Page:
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speaking of sirens...Edgard Varese Ionisation

Discussion in 'Recordings [BG]' started by frederic b. hodshon, Feb 9, 2003.


  1. frederic b. hodshon

    frederic b. hodshon Supporting Member

    May 10, 2000
    Lake Forest, CA
    None.
    [​IMG]

    Chamber
    Offrandes [and voice] (1921)
    Hyperprism (1923)
    Octandre (1923)
    Intégrales (1924)
    Ionisation [percussion] (1931)
    Ecuatorial [and voice] (1934)
    Density 21.5 for flute solo (1936)

    Orchestra
    Amériques (1922)
    Arcana (1927)

    Electronic
    Déserts (1954)
    "Good Friday Procession in Verges" (1956)
    Poème électronique (1958)


    f
     
  2. gweimer

    gweimer

    Apr 6, 2000
    Columbus, OH
    Try this sometime....
    Play Poem Electronique faster than it's recorded, then put on Pink Floyd's "Several Species of Small Furry Beasts Gathered Together in a Cave and Grooving With a Pict". You may notice some similarities.
     
  3. godoze

    godoze

    Oct 21, 2002
    ah, Varese. Did you know that along with being a breakthrough composer that he was a child molester ? His wife blocked all publication of his memoirs and biographies because she did not want his reputation tarnished...


    I think maybe we should discuss the First School of Italian Futursism to put Varese in the proper perspective. Russolo, Marinetti, et al.

    Varese. Did he use the siren and the anvil for sonic purposes only or did he subscribe to the Russolian belief that we must embrace the industrialized world with all of its great machines and immortalize(in compositions) the sonic emminations of these industrial giants produced ?
     
  4. godoze

    godoze

    Oct 21, 2002
    Does anyone know what has a density of 21.5 ?
     
  5. zombywoof5050

    zombywoof5050

    Dec 20, 2001
    Platinum (yeah, I cheated)..
     
  6. godoze

    godoze

    Oct 21, 2002
    you weren't supposed to cheat ! Can you imagine the cost of a Platinum flute today ?
    I know how much silver costs (5k and up) ..I wouldn't want to have to but platinum.
     
  7. Molloy

    Molloy

    Dec 6, 2002
    Paris, France
    The first option, I think.

    Here is a text about Varèse's sonic explorations that is way better worded than anything I could come up with :

    Also, according to Varese quotes in the liner notes of my CD featuring Amériques and Arcana, these pieces, while evocative, are not meant as illustration nor as a "transfert into the realm of the orchestra" of the casual, "secular" sounds. Un fortunately I don't have the CD here so I can't give you the full quotes. Let's not forget as well that Varèse had an electroaccoustician engineer formation, he was more into the technical rather than political side of his art.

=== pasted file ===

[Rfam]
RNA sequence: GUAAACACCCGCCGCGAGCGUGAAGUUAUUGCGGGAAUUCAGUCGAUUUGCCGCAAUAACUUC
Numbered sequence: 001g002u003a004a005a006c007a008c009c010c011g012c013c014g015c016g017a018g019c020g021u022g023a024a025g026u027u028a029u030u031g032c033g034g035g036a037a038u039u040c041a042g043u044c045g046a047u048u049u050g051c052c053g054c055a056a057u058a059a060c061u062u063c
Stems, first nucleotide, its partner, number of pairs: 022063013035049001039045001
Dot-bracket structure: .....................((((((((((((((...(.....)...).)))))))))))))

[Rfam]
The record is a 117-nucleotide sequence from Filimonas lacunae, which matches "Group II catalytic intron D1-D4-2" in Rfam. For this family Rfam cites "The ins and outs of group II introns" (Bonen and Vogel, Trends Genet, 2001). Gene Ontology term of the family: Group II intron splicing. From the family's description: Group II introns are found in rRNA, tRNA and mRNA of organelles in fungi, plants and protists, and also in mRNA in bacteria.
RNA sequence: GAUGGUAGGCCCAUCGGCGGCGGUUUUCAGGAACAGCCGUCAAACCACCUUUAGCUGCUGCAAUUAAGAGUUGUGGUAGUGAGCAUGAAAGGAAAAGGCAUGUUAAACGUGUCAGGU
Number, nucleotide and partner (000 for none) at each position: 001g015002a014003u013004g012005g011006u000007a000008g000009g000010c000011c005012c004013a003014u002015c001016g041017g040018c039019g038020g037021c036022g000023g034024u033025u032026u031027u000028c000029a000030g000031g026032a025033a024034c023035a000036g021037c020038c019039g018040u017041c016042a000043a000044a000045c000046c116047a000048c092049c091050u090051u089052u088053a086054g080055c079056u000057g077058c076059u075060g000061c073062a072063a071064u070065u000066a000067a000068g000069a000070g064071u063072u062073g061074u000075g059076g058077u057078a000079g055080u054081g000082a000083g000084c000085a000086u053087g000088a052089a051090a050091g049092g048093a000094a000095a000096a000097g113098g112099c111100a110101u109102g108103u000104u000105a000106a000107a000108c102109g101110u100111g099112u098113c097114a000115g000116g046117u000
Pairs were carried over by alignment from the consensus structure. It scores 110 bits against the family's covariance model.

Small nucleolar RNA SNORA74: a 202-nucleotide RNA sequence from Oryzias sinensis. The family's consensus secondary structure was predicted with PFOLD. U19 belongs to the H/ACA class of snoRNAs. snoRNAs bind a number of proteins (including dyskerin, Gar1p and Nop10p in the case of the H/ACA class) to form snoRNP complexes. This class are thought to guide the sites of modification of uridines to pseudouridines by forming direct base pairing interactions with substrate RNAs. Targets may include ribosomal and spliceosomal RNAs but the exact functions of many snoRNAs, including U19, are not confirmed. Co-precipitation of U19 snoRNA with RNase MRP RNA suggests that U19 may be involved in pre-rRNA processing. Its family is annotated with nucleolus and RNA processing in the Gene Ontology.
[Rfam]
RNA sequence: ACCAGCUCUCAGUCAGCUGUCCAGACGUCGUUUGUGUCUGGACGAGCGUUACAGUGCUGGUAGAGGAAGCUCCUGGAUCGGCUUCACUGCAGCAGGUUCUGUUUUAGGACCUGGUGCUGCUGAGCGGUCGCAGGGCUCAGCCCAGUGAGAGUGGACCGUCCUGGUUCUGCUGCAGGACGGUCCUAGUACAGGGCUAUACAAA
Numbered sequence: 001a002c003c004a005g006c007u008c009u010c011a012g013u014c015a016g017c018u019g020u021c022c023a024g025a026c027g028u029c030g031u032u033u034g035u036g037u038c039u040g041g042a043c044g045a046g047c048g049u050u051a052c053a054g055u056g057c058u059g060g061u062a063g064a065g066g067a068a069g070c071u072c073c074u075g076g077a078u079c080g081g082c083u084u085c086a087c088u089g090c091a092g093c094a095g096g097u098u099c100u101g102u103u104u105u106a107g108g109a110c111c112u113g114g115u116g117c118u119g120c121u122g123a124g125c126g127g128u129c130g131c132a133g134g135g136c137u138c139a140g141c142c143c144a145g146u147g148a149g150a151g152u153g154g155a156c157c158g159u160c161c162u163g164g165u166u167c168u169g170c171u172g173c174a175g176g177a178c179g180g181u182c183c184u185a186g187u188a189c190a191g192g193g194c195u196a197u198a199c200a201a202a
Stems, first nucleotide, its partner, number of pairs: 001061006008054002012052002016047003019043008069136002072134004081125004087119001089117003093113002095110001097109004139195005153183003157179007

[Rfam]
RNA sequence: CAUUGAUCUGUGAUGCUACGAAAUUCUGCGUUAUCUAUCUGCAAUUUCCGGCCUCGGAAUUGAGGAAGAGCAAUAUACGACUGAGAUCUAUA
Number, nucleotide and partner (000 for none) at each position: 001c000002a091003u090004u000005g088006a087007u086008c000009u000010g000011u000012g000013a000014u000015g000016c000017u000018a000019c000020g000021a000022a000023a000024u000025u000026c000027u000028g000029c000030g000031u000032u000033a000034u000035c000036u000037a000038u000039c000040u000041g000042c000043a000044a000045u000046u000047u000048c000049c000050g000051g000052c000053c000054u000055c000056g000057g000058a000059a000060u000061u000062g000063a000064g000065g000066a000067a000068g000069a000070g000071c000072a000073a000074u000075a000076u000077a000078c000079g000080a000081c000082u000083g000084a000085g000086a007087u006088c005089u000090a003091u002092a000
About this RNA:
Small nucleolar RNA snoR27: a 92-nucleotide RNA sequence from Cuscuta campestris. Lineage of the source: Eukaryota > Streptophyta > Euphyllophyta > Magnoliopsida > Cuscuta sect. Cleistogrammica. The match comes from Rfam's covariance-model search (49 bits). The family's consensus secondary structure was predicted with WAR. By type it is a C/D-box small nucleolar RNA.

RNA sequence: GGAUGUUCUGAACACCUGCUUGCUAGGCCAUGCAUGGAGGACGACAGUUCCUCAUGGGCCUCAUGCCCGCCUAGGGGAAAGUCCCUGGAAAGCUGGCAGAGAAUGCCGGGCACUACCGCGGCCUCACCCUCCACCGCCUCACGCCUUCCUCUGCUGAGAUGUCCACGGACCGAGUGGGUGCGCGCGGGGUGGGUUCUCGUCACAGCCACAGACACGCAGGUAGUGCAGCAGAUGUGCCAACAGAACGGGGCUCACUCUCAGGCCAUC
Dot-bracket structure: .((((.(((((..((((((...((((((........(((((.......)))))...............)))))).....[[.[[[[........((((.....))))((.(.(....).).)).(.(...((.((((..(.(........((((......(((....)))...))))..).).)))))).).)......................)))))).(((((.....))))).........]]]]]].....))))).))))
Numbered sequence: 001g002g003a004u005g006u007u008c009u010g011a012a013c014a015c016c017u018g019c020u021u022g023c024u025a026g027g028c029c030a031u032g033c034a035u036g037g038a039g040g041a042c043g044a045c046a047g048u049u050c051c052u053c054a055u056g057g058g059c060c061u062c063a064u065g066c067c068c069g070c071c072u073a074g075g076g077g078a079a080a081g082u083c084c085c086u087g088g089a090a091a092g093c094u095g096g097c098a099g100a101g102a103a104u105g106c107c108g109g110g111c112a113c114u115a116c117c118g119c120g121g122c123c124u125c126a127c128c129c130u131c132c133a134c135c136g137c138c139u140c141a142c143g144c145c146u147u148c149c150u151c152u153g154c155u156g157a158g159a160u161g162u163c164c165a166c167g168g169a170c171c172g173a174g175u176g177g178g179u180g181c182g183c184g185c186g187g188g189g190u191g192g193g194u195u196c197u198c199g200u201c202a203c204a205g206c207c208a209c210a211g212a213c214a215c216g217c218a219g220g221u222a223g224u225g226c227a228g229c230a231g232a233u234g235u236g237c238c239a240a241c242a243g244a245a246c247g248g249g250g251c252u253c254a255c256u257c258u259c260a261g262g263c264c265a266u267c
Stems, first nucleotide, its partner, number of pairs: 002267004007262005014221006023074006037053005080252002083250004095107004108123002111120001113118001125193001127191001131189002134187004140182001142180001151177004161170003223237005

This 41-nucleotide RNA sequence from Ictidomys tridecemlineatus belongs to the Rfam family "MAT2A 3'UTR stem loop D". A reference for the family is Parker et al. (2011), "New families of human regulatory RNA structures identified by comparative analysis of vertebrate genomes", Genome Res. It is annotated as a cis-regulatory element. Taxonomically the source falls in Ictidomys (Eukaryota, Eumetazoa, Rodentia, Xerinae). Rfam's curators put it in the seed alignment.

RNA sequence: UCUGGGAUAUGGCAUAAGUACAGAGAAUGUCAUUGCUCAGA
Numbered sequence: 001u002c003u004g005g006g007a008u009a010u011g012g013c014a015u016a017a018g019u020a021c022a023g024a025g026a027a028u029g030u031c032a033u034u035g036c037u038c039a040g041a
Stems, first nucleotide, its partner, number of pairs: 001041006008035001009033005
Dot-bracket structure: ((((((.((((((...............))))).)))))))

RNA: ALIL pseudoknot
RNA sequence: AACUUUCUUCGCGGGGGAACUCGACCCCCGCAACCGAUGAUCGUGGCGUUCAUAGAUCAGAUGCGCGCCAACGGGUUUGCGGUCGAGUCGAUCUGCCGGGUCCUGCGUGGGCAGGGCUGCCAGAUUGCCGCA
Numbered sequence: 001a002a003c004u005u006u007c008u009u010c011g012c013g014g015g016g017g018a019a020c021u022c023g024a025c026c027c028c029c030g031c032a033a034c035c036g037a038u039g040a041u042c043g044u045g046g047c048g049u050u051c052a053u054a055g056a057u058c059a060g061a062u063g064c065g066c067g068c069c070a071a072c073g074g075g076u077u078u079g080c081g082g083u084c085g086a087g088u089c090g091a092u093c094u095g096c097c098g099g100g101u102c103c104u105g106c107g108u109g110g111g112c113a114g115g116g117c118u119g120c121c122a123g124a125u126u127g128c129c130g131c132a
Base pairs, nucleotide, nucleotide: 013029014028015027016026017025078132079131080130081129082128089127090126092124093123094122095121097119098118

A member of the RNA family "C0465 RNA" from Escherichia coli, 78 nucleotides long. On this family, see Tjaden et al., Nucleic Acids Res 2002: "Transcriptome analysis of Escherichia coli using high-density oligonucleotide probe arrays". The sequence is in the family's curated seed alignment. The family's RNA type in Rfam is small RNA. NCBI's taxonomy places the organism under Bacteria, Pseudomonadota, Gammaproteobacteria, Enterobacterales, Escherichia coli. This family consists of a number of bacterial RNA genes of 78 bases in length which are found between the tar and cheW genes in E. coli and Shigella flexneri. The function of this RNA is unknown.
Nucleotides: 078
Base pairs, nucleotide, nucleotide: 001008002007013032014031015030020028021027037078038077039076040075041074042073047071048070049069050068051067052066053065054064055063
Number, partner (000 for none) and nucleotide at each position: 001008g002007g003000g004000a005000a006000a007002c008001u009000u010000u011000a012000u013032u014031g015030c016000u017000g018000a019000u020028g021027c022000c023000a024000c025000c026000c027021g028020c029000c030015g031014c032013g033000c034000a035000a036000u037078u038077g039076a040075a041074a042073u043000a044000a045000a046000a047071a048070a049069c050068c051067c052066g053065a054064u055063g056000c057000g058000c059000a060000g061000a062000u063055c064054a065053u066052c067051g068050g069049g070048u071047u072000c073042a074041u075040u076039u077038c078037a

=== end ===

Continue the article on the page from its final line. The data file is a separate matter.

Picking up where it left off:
Actually it looks like Varèse's ambitions and explorations go well beyond the Italian Futurists rather funny but clogged in controverse ideas - if you've read Russollo's seminal letter to Pratella, "The art of noises", you know what I mean : while the core is interesting, it looks like he is more into rebelling against whatever existed before rather than building solid foundations of a radically new musical form.
     
  8. godoze

    godoze

    Oct 21, 2002
    agreed Russolo's ideas were provacative but did not translate well when put into practice. maybe if some of his noise machines survived we would have a better understanding of him.

    alas, Russolo has gone the way of many revolutionaries, that is, not able to prove to society thru actions
    instead of words his ideas.

    The question was rhetorical. Varese was interested in pure sound. But, he did compose those big ensemble pieces for a reason, which, i suppose, was for him the only way of realising what he composed.

    I do not think the question should be about orchestral versus chamber. i think at that juncture in music history the question was irrelevant to most composers.

    they were on a quest for sound.

    and of course, to break away from the traditions of the previous generation.
    as all good forward thinking composers did.

    I mean, some of the composers that straddled the renaissance and baroque eras were thought to be crazy rogues by some of their older colleagues.